The Menu is a film I had heard a lot about, but couldn’t say I was particularly interested in. I knew the reviews were positive, and I recognized the pedigree of those involved, the largest standout amongst them being Anya Taylor-Joy, whose resume includes notable horror fare like The Witch (which I saw in theaters and enjoyed, although unfortunately not nearly as much of some of you may have), Split (which I enjoyed a fair amount), and superhero horror film The New Mutants (which I didn’t particularly enjoy). Yes, every time my wife and I browsed the Max streaming service, we would briefly consider the film, and then, subsequently decide on a different film, leaving The Menu forever in the dreaded queue.
If I am honest with myself, I believe the reason I kept second-guessing myself about the film was to do with its trailer – a lot of artsy-fartsy food aficionados preparing themselves for an exquisitely prepared feast. How, oh how, would this become a horror film? In retrospect, I believe the trailer may, in fact, be intentionally deceptive about the film’s actual story, meant to surprise the viewer when it doesn’t head in the obvious direction. What I expected from the film – that it would be an artsy-fartsy film that eventually ends up with them all partaking in cannibalism, isn’t actually what the film is about.
Instead, the film heads in a different, fairly unique direction, and I believe it is best I leave it at that. I could try to unravel its tangled web for you and offer you a proper summary of what it is actually about, but I believe The Menu’s mystery meat is best enjoyed as such.
Directed by Mark Mylod (a director whose prior credentials might surprise you – a lot of goofy, light-heart comedies that didn’t do very well critically) and written by Seth Reiss and Will Tracy, The Menu doesn’t reinvent the wheel, per se. Although it doesn’t ultimately become what my preconceived notions envisioned, it does work with a lot of the same ingredients (aha, see what I did there? Ingredients? ‘Cause it’s about food! Haha, professional film critic.) that I originally expected. A lot of the film is, in fact, spent with pretentious people gawking over fancy food, either worshipping the head chef as a God or trying to find ways to criticize every dish. This means that a large part of the film is spent waiting for the other shoe to drop, so to speak – waiting for the horror component of it all to factor in.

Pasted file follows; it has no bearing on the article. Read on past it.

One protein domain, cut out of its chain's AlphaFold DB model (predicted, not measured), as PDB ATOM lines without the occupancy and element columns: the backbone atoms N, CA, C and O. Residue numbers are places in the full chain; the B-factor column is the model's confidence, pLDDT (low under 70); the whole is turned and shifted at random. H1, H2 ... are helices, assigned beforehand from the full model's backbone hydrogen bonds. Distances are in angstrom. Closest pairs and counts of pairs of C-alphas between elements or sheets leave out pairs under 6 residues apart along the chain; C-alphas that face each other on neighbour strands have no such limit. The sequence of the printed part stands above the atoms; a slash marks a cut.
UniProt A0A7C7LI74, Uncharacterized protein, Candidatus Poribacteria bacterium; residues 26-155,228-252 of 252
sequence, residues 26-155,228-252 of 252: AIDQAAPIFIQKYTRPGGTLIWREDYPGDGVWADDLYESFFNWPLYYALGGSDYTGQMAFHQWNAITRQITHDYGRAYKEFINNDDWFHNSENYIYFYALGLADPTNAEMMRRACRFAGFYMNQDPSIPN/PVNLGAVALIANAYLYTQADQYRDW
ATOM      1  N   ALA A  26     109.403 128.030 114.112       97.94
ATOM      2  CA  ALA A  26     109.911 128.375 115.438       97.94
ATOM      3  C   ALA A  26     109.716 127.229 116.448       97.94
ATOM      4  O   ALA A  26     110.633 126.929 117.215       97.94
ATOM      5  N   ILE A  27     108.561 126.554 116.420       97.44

Thankfully, this isn’t as dull as it could have been, benefited by a largely entertaining performance by Nicholas Hoult, whose character plays the snooty food smarty-pants to sometimes hilarious effect (in which case, maybe it does make sense that the director’s previous efforts were in comedy). This leaves Anya Taylor-Klaus to play an everyman type, reacting to the absurdity of everyone around her.
The cinematography is stylish, benefited by its luscious cuisines that help set the table in a Hannibal Lecter kind of way (still not about cannibalism though!), along with some other comedic choices that play well into its concept.
When the horror comes, although it subverted my initial prediction, its largely conventional fare, building off simple, rather superficial social commentary and outcomes that are easy to predict.
Thankfully though, The Menu benefits from its cast and the charming, witty absurdity of itself. Ironically, I came here to see Anya Taylor-Klaus (who does very well, mind you), but it is Nicholas Hoult and, especially, Ralph Fiennes, as the proud and obsessive chef, that really work to sell the film. The film is filled to the brim with sassy quips and one-liners, and although they may not make the film add up to anything wholly substantial, their dedication to their roles and the general charm of the film makes the 107 minute runtime go down easy.
I would identify The Menu as a black comedy first and foremost, that leans heavily on its concept more than it does the depth of its characters or any particular horror component. The horror is there, absolutely, but it isn’t the main course being served (no pun intended). It wants you to take everything it throws at you with a wink and a nod, stuffing itself full of gags and goofy moments, but never quite going beyond the point of no return with them.
I would recommend The Menu as a solid film, and a solid feather in the cap of everybody involved.